BUYING GUIDE - OUTBOARD PROCESSING
For Analog console users, you will need some form of outboard gear to get you what you need. In the least, this would include some graphic EQ's, compression, and some form of an effect processor. For you digital console users, you may not necessarily be in the market for outboard gear, but outboard is definitely still very much a viable venue for getting the results you need in a live sound situation. It is not at all uncommon for digital console users (especially in the professional realm), to still rely on outboard gear.
The "best bang for the buck" EQ, is the dbx 1231. It's a very basic EQ, but it's quiet, sounds good, and is very reliable. The price (around $450 street) isn't bad either. I have had a lot of success with dbx EQ's in the past, and they remain a very strong candidate for what most churches need.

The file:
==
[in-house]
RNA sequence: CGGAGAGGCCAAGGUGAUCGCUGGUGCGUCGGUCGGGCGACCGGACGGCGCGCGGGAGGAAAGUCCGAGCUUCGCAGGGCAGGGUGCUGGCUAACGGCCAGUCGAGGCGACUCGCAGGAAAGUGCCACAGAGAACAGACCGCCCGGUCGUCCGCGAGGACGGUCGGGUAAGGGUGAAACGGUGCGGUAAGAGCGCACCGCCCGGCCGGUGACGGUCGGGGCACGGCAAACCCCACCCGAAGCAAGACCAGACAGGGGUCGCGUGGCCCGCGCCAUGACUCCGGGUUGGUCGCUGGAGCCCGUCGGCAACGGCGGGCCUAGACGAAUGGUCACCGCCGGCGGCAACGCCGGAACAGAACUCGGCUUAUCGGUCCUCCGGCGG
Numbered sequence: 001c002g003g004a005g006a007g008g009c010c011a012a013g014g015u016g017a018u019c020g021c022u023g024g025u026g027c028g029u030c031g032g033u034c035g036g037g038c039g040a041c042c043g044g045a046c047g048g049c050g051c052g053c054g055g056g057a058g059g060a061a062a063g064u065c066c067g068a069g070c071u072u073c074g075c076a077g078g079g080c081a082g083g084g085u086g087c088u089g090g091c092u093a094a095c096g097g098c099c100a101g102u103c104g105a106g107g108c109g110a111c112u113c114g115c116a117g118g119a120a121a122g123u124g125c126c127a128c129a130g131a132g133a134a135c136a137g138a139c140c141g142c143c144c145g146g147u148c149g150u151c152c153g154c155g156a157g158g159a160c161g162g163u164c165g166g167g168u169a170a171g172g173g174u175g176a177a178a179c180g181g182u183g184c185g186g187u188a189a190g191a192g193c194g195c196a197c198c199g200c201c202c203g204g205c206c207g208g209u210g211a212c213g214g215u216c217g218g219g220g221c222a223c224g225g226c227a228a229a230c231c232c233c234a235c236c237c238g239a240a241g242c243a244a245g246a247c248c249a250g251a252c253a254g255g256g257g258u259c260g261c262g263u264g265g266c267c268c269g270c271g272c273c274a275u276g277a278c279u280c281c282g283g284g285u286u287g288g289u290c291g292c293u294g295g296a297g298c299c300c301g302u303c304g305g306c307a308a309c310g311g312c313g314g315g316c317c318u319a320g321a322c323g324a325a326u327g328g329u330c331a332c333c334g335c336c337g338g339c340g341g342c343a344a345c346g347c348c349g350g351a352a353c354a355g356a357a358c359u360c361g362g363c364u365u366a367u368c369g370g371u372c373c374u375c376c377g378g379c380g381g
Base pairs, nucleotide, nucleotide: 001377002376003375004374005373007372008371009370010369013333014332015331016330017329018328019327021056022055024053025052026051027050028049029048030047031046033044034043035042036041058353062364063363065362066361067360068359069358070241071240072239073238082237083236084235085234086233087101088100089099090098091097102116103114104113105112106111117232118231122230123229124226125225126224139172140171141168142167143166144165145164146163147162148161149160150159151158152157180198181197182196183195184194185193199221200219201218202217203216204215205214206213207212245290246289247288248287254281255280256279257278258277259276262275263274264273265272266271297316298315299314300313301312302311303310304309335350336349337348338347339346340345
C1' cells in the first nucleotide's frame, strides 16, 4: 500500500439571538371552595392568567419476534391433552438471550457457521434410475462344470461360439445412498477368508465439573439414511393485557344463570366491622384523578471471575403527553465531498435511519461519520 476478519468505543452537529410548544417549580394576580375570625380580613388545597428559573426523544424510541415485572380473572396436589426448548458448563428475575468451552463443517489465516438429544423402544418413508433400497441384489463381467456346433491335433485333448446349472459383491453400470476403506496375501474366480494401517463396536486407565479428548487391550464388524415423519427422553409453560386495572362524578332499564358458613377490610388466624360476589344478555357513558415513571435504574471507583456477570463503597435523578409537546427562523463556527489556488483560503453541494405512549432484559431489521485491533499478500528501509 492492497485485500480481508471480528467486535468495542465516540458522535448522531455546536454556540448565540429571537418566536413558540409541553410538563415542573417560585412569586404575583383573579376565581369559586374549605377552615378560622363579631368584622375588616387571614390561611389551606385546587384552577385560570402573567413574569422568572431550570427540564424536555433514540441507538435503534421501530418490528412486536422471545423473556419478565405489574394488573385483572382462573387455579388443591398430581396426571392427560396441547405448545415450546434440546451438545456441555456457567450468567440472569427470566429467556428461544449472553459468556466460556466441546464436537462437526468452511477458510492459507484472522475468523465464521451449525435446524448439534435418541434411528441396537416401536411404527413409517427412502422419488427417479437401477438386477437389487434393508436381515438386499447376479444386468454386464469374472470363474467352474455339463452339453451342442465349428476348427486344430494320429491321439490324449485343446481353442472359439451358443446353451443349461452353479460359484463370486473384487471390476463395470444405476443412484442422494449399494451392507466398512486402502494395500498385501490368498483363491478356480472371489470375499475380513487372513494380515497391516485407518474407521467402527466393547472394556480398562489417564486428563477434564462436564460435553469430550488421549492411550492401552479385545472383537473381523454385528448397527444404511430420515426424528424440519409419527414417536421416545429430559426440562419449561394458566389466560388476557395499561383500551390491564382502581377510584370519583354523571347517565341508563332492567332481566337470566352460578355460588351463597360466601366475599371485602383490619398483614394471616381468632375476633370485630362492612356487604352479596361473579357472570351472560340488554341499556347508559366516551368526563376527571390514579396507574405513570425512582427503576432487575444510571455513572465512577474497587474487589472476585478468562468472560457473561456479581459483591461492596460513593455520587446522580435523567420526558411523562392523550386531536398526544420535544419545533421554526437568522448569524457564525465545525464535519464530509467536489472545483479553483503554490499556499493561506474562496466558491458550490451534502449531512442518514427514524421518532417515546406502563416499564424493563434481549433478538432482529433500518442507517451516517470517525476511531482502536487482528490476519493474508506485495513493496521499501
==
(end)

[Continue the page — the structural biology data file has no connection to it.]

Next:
DBX does have a smaller & more basic unit if you are on a tight budget - which is the dbx 231 ($200 street). The throw of the frequency "sliders" are a lot shorter, but it remains a very effective, no frills graphic EQ.
If you need something with a little more options (limiter, feedback suppressor, noise reduction), the dbx iEQ-31 may be what you are looking for. At a street price of about $630, it's a little more expensive, but you get what you pay for, and the quality is definitely there.
An alternative to previously mentioned EQ's, would be the Ashly GQX3102. I love the layout of this EQ. Very smartly designed, and is made to be a true workhorse.
Other options are Klark Teknik, or BSS. The Klark Teknik and BSS offerings are very high quality, but you'll pay for it. There can be a difference in sonics, but not necessarily to the untrained ear. With that said, these are good quality units that will last a very long time.